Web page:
Kevin Harvick is accustomed to winning, but going into the Nationwide Series race at the Richmond International Raceway on Friday evening, the Californian had gone 30 races without a series win. But the winless streak was broken tonight when Harvick raced to victory in the Virginia 529 College Savings 250.
Leading 141 of the 250 laps around the .75-mile oval, Harvick steered the Armour Chevrolet to victory lane for the first time in 2012, the sixth time at RIR and the 38th time in his Nationwide career. The win tied him for third on the all-time list with Carl Edwards.
We had a conversation before the race about the performance of the car, and we ended up with a great car.
For much of the race, Harvick made it look easy as he steadily pulled away from his foes but in the late going, he lost the lead for a short spurt to Kurt Busch and Ricky Stenhouse Jr. However, he wasn’t to be denied, bouncing back to regain the premier position and the eventual victory.
“All year we have led the most laps and run up front, but it has been one of those years where everything piles up and you can’t make it happen,” the victor said. “That’s totally against everything we’ve done over the years, and it has been a bit frustrating. We had a conversation before the race about the performance of the car, and we ended up with a great car.”
He went on to say that his car was even with those of Busch and Stenhouse but once he gained the go-ahead momentum, his car wasn’t to be denied.
Stenhouse passed Busch in the late going to gain the runner-up position in the Ford EcoBoost Ford.
The Mississippi native led 65 circuits.
“We weren’t as good as we thought we were going to be or thought we needed to be, but we kept working on it,” he said. “The guys made some good adjustments but not enough to contend for the win. I gave it all I had on the outside with Kevin (Harvick), and it was a lot of fun racing with him. They deserved this one and we got a good top-two finish.”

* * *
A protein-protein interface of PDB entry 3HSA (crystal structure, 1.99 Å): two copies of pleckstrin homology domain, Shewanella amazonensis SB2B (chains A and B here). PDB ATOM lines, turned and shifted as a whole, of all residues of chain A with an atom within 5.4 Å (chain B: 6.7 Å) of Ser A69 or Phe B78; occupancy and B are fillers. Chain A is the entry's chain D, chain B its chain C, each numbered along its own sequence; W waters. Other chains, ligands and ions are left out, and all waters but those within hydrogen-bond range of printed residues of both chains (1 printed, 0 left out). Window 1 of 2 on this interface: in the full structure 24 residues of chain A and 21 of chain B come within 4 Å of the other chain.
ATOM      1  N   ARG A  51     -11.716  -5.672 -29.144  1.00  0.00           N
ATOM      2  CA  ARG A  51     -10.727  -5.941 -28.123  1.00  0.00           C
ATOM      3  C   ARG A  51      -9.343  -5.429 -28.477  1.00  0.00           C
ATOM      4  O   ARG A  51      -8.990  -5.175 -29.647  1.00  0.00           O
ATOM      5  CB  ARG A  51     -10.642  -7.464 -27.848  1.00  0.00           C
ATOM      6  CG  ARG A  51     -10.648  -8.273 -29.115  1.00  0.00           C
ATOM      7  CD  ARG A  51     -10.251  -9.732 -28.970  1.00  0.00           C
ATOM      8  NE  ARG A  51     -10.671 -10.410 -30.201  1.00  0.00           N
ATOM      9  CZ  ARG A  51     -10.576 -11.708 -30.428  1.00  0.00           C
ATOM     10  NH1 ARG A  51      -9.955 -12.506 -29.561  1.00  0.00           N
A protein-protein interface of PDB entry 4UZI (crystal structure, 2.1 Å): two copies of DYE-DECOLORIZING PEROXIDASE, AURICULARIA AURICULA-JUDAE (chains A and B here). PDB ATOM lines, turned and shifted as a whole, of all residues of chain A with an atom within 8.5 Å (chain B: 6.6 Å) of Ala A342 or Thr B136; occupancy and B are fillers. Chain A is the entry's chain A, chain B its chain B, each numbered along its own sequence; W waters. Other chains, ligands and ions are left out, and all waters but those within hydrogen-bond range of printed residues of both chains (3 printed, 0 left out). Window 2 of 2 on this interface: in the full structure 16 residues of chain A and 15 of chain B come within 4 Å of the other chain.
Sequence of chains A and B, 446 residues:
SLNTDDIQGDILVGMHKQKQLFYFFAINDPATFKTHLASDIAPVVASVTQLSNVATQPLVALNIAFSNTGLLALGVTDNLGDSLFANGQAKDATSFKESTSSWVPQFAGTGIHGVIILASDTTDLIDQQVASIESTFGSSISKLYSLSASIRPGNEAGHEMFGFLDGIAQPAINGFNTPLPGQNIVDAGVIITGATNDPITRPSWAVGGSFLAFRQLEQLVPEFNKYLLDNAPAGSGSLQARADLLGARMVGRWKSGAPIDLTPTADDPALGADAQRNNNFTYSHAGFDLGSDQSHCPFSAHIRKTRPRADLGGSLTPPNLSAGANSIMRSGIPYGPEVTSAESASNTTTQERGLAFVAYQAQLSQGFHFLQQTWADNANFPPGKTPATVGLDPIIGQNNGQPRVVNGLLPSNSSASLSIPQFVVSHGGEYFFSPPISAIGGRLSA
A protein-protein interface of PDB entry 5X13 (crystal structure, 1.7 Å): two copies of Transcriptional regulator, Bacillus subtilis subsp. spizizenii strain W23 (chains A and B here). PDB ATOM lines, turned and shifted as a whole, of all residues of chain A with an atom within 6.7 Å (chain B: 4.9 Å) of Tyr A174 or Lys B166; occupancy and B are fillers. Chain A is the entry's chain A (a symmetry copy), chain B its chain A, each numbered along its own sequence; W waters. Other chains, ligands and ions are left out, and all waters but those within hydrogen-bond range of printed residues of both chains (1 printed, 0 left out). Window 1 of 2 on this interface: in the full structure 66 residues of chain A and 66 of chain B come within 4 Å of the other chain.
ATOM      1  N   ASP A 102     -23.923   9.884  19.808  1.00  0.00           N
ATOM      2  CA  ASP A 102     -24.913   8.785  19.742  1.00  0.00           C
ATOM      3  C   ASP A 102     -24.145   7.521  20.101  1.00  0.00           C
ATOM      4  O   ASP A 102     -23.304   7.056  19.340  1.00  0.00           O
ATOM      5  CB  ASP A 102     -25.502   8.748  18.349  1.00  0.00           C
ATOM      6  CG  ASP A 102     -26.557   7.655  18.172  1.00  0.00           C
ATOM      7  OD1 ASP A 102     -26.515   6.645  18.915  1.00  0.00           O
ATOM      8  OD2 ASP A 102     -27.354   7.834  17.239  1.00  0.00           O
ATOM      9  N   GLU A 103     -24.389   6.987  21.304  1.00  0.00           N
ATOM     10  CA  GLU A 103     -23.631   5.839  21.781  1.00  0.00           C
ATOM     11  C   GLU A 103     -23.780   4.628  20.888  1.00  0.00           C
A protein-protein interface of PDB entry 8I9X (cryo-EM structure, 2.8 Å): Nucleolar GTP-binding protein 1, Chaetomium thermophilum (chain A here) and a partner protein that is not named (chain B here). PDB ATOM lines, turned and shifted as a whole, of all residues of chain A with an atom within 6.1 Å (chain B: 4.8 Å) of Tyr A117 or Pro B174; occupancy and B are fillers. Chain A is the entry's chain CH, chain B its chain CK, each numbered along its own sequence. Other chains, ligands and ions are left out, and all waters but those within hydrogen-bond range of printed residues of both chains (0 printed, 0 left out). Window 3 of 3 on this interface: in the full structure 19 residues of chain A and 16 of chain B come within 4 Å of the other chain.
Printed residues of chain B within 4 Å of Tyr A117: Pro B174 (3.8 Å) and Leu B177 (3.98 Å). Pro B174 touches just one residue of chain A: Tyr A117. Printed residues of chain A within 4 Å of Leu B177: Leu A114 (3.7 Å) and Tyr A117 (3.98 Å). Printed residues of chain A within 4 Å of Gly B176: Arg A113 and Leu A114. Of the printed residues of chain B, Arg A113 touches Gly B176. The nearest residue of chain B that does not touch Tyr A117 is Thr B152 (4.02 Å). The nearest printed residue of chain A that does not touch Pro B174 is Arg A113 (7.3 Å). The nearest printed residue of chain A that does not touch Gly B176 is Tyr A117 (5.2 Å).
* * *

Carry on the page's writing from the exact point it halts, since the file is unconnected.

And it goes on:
Earlier in the race, point leaders Elliott Sadler and Stenhouse came together while battling for second place with Sadler backing into the outside wall, forcing him into the pits for repairs.
Said Stenhouse about the incident, “We were racing hard, and he was trying to get by me. I let him get to the inside and he got a little bit loose and spun himself. It was just hard racing.”
Sadler recovered and over the course of the final laps, he charged back to12th place, to exit the race with a one point lead over Stenhouse.
“I got loose and wrecked the car,” Sadler said. “But we came back got back to 12th.”
Busch pushed the Monster Energy Toyota to a solid third-place finish after leading 25 laps.
“It was a solid night but not a great night,” Busch said. “We felt going into the day we wanted to try a different set-up, but when we bridged over to the set-up we won here with in May, it was the same but slower on restarts. It was like we had improved but we hadn’t.
“And when the track conditions changed and a little bit of this and that (happened), plus a brake vibration, these conditions wouldn’t allow me to get to the bottom of the track. I could get there, but there was a lot of feedback from the pedal. We were right on the ragged edge, and it was tough to race guys clean. If I hit it perfect, I could hold (Kevin) Harvick off, but if I was off by a fraction, he was right there. I pushed hard with him and got us behind.”
Denny Hamlin took fourth in a Toyota and Michael Annett earned fifth in a Ford.
Austin Dillon raced to sixth followed by Ty Dillon with Joe Nemechek, Ryan Blaney and Darrell Wallace rounding out the top-10 finishers.
Seven caution flags slowed the race for 45 laps. Also, a red flag stopped the race with 95 laps to go. It came about when Sam Hornish Jr. crashed hard and rookie Timmy Hill destroyed his car after making contact with Hornish. Debris was scattered everywhere and once the track was clear, the race could be restarted.
One caution came about when Danica Patrick wrecked.
Patrick was scored 29th and Hornish 30th.